Priority Level 2
For the following reasons, a comfort adviser or sales lead needs to contact this client within four hours:
Inconvenience to client—no heating or cooling.
Existing equipment over 10 years old.
Existing client considering replacement.
Technician note indicates customer interest in getting an estimate for new HVAC.
Simmons says his service technicians shine when they use ServiceTitan's cloud-based business software on a mobile app in the field. They can easily show good-better-and-best options with clear images, detailed product descriptions, and pricing to help customers make more informed buying decisions.
"I'm very visual, and I like to see pictures. I like to see how things form and function. Words don't mean a lot to me," Simmons explains. With ServiceTitan, "we can present something that has a little sparkle to it.
"There is no sizzle to our industry at all, until we get into the home and create that," Simmons adds. "When a customer gives us an opportunity to come and create some sizzle, we want to jump on that."
Priority Level 3
A comfort adviser or sales lead needs to contact this customer within 24 hours.
Comfort system working now.
Technician advises the customer it's time to replace it.
Getting other bids.
May need repairs soon.
Saw an advertisement suggesting replacement.
While the first two priorities require more urgent action, and typically involve existing clients, the third most important HVAC replacement call may give your company an opportunity to gain a new client. It's just a matter of getting to them when it's most convenient.
"Every client is always a priority, okay?" Simmons says, but a Priority Level 3 client doesn't require creating inefficiencies by modifying the existing schedule.
"If somebody's got a two-year-old system that was put in by a competitor, that person can wait, quite honestly," Simmons says. "We need to take care of priorities one and two, then we'll get to you. We're thankful you called us and we want to take care of you, but in all likelihood, if it's a major repair, you're going to call the other guy anyway."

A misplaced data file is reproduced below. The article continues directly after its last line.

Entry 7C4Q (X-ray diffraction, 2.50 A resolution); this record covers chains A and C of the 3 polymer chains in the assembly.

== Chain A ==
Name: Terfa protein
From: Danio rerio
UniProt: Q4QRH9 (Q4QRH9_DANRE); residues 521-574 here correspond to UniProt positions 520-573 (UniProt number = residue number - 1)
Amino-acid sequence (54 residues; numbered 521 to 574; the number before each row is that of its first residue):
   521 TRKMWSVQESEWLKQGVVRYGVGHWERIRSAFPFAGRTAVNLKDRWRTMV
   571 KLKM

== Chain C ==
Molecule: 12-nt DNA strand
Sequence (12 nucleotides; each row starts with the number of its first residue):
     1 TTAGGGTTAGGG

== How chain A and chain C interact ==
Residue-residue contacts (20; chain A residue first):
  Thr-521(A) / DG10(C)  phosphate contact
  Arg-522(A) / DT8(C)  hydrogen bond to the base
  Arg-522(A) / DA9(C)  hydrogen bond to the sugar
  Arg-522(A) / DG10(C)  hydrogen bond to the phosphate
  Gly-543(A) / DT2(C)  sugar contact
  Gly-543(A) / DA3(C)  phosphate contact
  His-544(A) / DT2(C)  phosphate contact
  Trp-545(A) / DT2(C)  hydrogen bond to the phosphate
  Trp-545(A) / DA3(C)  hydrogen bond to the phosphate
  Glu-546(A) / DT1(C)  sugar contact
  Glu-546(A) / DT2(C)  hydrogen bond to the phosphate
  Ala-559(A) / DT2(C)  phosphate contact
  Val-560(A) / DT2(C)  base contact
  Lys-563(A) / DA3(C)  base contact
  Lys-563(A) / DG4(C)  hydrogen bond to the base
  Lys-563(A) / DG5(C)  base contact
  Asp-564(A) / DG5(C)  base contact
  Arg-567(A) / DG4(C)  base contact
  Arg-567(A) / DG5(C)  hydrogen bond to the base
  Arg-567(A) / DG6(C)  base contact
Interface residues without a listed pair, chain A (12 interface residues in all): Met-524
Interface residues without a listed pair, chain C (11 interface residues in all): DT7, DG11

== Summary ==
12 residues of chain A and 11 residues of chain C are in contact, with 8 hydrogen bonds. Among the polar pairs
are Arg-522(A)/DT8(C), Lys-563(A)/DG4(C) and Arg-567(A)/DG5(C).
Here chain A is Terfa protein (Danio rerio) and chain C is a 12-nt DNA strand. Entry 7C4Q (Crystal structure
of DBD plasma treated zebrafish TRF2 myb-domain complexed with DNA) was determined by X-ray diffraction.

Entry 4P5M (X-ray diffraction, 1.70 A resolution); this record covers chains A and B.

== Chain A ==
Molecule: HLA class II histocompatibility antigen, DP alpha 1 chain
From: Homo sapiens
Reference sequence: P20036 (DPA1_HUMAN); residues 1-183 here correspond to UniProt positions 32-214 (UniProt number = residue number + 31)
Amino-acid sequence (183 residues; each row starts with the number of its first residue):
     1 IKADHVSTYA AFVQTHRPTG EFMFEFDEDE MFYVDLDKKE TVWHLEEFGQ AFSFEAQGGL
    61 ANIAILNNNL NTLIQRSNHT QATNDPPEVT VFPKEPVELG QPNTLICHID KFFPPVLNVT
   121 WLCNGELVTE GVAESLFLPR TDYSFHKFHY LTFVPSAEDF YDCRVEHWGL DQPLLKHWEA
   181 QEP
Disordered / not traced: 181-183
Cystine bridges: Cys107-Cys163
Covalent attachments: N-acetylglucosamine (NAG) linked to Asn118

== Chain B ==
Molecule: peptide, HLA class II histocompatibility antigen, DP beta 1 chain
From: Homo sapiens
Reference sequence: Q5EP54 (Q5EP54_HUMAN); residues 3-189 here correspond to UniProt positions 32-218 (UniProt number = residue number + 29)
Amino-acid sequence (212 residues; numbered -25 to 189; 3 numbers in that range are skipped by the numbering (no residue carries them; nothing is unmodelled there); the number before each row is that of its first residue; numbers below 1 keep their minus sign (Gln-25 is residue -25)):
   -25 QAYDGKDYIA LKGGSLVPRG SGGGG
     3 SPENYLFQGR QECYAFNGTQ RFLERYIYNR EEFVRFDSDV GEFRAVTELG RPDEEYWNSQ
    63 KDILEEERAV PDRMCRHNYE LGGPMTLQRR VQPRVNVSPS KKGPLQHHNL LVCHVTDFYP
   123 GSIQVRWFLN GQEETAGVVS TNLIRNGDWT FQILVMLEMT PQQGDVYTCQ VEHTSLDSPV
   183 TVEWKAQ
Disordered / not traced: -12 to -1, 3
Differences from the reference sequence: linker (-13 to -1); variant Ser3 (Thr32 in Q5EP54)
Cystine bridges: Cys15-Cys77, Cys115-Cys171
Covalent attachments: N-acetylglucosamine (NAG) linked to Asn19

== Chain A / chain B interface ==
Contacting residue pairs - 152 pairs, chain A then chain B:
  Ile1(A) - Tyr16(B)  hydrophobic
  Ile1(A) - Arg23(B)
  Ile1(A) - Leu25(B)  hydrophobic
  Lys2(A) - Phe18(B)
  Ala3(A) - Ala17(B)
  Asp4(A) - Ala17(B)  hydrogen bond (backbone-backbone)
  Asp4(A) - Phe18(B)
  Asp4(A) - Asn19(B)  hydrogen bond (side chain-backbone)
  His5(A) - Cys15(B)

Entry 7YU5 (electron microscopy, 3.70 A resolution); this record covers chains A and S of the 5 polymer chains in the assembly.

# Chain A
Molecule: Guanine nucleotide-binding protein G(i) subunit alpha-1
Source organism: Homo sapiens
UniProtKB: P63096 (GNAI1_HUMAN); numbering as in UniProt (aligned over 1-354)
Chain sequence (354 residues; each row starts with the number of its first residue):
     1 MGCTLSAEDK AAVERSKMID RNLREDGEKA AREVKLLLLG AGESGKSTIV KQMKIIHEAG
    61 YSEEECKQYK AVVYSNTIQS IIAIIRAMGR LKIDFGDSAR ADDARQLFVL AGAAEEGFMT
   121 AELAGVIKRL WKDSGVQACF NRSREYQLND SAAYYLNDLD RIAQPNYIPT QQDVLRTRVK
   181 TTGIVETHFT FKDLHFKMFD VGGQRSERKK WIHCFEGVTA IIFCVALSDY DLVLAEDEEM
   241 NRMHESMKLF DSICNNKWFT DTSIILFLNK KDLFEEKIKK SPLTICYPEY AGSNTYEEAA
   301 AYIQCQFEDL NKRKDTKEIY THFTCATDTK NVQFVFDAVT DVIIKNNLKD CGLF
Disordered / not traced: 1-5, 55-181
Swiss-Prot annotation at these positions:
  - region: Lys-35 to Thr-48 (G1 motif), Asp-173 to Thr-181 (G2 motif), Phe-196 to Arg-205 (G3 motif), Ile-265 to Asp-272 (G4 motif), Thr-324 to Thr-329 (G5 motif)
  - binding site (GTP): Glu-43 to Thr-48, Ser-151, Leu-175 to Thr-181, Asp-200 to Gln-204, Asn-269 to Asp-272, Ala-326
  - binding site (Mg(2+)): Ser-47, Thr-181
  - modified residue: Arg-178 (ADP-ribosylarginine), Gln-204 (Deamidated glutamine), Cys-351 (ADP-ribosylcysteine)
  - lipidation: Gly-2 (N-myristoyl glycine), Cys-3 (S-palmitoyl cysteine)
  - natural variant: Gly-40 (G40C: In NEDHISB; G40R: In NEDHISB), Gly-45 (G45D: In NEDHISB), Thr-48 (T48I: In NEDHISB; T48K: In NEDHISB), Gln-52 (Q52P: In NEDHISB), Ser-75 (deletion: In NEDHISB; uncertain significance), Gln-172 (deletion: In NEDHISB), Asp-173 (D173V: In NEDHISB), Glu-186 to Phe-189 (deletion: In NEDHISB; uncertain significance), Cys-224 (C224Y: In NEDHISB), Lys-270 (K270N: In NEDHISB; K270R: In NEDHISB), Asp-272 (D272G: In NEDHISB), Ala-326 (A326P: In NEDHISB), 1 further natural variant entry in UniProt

Priority Level 4
A comfort advisor or sales lead needs to contact this customer when the schedule allows.
Comfort system working now.
Thinking about replacing sometime in the future.
No problems, other than age.
Client has indicated no rush.
"If somebody needs a repair soon or if they saw an advertisement showing replacement, they're in the inquisitive stage," Simmons says. "The primary objective is to show them we're responsive."
If you don't respond in a timely manner, he says, the customer will simply move on to the next HVAC company.
Priority Level 5
This customer requires a follow-up from previous unsold quotes.
Contact is initiated based upon opportunity provided by notes from a previous sales call.
Contact may be by phone, email, text, in-person, etc.
Leads obtained from database info, friend referral in no hurry.
Great potential source for selling add-on, upgrade options.
"Priority Level 5 is just basically a follow-up," Simmons says. "Somebody needs a touch. We haven't heard from this person in quite a while.
"Maybe they were interested in doing something at one time, having some product or service done, and they said they wanted to think about it or maybe they said, 'I need to wait until I get my tax return.' Anything along those lines. We use that as our follow-up," he adds.
With easy-to-use tags and filters in the ServiceTitan dashboard, the Air Comfort team can quickly see all customers with unsold estimates and follow up with them during less busy times of the year.
The software certainly beats Air Comfort’s former method of trying to follow up with customers using a paper-filled "tick file."
"It was poorly used, and it was hit and miss," Simmons says. "Often, a lot of the stuff was either forgotten, or you didn't know what the notes meant when you went and pulled that out nine months later."
With various notes, checklist inspections, and call recordings documented in a central hub, the service tech or comfort adviser can easily see the customer history before following up with specific recommendations for HVAC replacement.
"It's a big sigh of relief for them," Simmons says of his service team. "They're not expected to be a walking encyclopedia anymore."